ART | From Sydney, with love
Sat. Sept. 8, 6-9 p.m.
Spark Studios and Gallery
12 Hagood Ave.
Hopefully last week's Fall Arts Preview got you all geared up to start acting more like an art patron, and you've got the perfect opportunity this weekend, with several local galleries opening exhibitions. On Saturday night, Spark Studios on Hagood Avenue will open one of the more unique shows in town, featuring Waseem Touma's paintings, sculptures, and installations. Born of Lebanese parents in Sydney, Australia, Touma moved to the States in college, after being offered a scholarship at Kansas City Art Institute (where Spark owner Daniel McSweeney first met up with him). In 2003, he moved to Kentucky, where he earned his Master of Fine Arts at the University of Kentucky. Touma's work strongly reflects his diverse cultural background, which is why McSweeney named the show Ipseity (Ip-see-it-ee), which means "individual identity." After a serious car accident in 2002, which left him with spinal injuries and chronic back pain, Touma's work has emphasized the complex infrastructure that makes up the human body, and the importance of each element that makes up the whole. "Fundamental individual elements are what makes life function," Touma says. "My work is an imaginary vision of what 'life' may look like." Check out some of Touma's work at his website, and meet him at Saturday's reception, where McSweeney will serve his unforgettable hummus. After the show, head over to Modernisme in West Ashley, where they'll be kicking off their one-year anniversary with an opening reception of iShow: You are Where, showing seven Modernisme artists from 6-9 p.m. If Saturday's not good for you, Redux presents their first exhibition of the season, Reorientation, on Friday from 5:30-8:30 p.m. —Erica Jackson SATURDAY
CONCERT | Dig the new breed of jazz
The Fast Citizens
w/ Keefe Jackson
Tues. Sept. 11
8 p.m. and 10 p.m.
Redux Contemporary Art Center
136 St. Philip St.
Presenting their first in a series of fall season performances, Charleston-based New Music Collective welcomes dapper Chicago jazz/improv ensemble The Fast Citizens to the Redux stage this Tuesday. Led by acclaimed saxophonist Keefe Jackson, an Arkansas native who hit the Windy City jazz scene in the early 2000s, the group "explore the boundaries between composition and improvisation" with a few dashes of Mingus, Sun Ra, Ornette, and Miles. The Citizens are comprised of a "who's who" of the fiery underground Chicago jazz scene: saxophonist Aram Shelton (of Dragons 1976 and Grey Ghost), cellist Fred Lonberg-Holm (of the Vandermark Five, Joe McPhee, Peter Brötzmann Chicago Tentet), cornettist Josh Berman (of Chicago Luzern Exchange, Rob Mazurek's Exploding Star Orchestra), drummer Frank Rosaly (of Rob Mazurek's Manda-rin Movie), and bassist Anton Hatwich (of the Dave Rempis Percussion Quartet, Wrack). "The Fast Citizens are an amazing sextet that specialize in making music somewhere between the lines of improvised jazz, composed chamber music, and creative music in general," says NMC artistic director Nathan Koci. "We're very excited to have them make their Charleston debut." Jackson has recordings available on Delmark and Bloody Murder labels. The band will perform sets on the Print Studio Stage — one at 8 p.m. and another at 10 p.m. Visit www.newmusiccollective.org and www.myspace.com/keefejacksonsfastcitizens for more information and hot audio. —T. Ballard Lesemann TUESDAY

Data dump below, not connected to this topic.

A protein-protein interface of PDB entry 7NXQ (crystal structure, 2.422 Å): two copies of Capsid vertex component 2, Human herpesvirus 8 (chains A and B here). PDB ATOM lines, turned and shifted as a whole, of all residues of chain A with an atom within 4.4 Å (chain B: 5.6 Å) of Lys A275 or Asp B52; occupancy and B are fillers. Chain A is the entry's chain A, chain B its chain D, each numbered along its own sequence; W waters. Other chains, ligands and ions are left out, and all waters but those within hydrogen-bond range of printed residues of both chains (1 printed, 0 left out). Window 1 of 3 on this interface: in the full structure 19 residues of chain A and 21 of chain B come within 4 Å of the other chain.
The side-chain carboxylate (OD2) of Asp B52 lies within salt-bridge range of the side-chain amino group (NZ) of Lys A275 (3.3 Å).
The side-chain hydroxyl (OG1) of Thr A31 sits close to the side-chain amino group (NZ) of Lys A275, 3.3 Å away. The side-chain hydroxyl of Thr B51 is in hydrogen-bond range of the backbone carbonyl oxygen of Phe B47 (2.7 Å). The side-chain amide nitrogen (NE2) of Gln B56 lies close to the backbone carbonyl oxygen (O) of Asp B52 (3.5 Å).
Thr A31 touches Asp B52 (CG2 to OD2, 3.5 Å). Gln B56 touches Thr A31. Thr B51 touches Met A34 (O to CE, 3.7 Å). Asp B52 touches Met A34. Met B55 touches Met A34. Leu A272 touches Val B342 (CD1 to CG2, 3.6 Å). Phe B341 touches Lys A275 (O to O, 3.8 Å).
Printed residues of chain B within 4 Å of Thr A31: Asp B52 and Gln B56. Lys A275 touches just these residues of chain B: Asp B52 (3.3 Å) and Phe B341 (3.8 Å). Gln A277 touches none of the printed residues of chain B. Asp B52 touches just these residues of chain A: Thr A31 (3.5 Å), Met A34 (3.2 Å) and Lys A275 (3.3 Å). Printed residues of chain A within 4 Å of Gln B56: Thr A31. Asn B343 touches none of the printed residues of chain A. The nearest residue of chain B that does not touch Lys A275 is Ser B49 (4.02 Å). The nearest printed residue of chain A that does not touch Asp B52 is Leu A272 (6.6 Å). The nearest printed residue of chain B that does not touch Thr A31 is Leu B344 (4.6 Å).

BOOKS | Everybody else is doing it
The Big Read Kick-off
Sun. Sept. 9
2 and 4 p.m.
Gaillard Auditorium and
Simons Center for the Arts
We've all got that bright-eyed idealist within us that wants to believe in the power of art to save the world, but rarely do we clearly see its impact. This Sunday is the start of a five-week long event that seeks to celebrate diversity, increase literacy, and bring the community together — all over one book. And so far it looks like it's going to be a powerful event. The Big Read is an initiative by the National Endowment for the Arts, and Charleston was one of 117 counties nation-wide chosen to launch the project. Zora Neale Hurston's classic novel Their Eyes Were Watching God is the book you should find in everyone's hands this fall — and don't worry, the library has hundreds of extra copies ready for your perusal. The Charleston County Public Library is hosting the event, and an impressive number of local organizations — government, military, schools, businesses — have teamed up to present nearly 70 events to take place throughout the month, ranging from plays to music to lectures highlighting the author and the Harlem Rennaisance. Which brings us to Zora Neale Hurston: her life story is perhaps more fascinating than her acclaimed novel. She was a black writer in the 1920s, very involved in the New York arts scene, but achieved little recognition during her lifetime — she died in a welfare home and was buried in an unmarked grave. Years later, Alice Walker (of The Color Purple fame) discovered Hurston's work while doing research and wrote about the author in an article for Ms. magazine in the '70s. This sparked the long-overdue recognition of Hurston, who is now studied in college classrooms. The book itself (which Oprah made into a movie starring Halle Berry) tells the story of a young black woman struggling to find her voice, identity, and the true meaning of love. The Big Read kicks off on Sunday with a performance of Gullah and gospel tunes by Ann Caldwell and the Magnolia Singers on the Gaillard lawn at 2 p.m. Afterwards, Hurston's niece, Lucy Ann Hurston, will share the amazing story of her aunt's life at Simons Center for the Arts from 4-6 p.m. So crack that book open and start reading. —Erica Jackson SUNDAY